People who have RA are depressed twice as often as the general population. Some have suicidal thoughts. RA can place limits around what you can do, preventing you from participating in your family, at work, and in your community. Historically, the longer you had RA, the more likely you are to experience limitations, and more likely to experience depression, as well.

New treatment approaches such as the biologic medications have made a big difference in the prognosis of RA, making remission possible. In the long term, I expect this may have an effect on the rates of depression.

Are there certain aspects of having a chronic medical condition which makes one more prone to depression?

In addition to the frustration of not being able to do activities of daily living, such as brushing your hair, having difficulty pulling up your pants, and so on,, conditions that involve chronic pain throw an extra wrinkle into the mix. Being in pain all the time is exhausting and when it's really bad, it can feel as if you're being tortured 24 hours a day. Not surprisingly, this can lead to depression and can start a vicious cycle as being depressed increases your body’s sensitivity to pain.

Sometimes, this kind of depression can be addressed by attacking the problem from a different direction. Several years ago, I saw a psychiatrist and after a year or so, we tapered off my sessions with the understanding that I could make an appointment if I needed it. I'd make an appointment every 3-4 months and it took me a while to realize that I needed a "refresher session" when I had trouble coping due to pain. Once I figured this out, I called my rheumatologist who put me on a medication to suppress my RA and then I didn't need counseling anymore. If you live with chronic pain and are feeling depressed, the solution can be to get better pain control.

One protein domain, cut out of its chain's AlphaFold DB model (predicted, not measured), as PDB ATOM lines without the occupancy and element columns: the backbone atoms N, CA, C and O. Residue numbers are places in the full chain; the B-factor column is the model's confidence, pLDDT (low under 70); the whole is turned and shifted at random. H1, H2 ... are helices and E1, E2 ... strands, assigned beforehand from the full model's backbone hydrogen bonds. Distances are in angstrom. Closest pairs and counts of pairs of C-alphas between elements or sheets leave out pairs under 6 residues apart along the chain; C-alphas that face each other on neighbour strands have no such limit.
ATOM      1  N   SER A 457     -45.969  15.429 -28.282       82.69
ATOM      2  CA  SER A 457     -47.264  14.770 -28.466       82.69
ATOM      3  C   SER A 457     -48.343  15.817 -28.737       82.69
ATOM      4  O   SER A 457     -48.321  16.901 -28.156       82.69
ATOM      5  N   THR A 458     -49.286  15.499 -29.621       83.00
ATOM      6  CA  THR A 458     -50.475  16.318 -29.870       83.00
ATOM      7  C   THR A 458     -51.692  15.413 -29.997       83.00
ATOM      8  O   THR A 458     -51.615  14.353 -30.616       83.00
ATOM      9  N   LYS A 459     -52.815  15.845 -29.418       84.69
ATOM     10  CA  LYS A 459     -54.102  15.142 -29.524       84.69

What part does acceptance play in preventing depression for someone who has RA?

Acceptance happens the moment you let go of a sort of magical thinking. We all have moments of believing we're in the middle of a particularly unpleasant dream, or get caught up in thinking that maybe there's a fairy godmother out there with a magic wand who’ll make it all go away so we can get back to our real lives. Acceptance happens when you wrap your head around the fact that this is your real life, that from now on, reality will include a permanent partner called a chronic illness. And that's the point when you can begin to build your life with and around your condition. That's often when you begin to find happiness again.

Acceptance, like the other stages of grief, is a fluid state, one that you move in and out of depending on how you feel. In my experience, it's also something that needs to be closely guarded. It's very easy to get derailed into thinking about what ifs and that can drag you right down into depression again.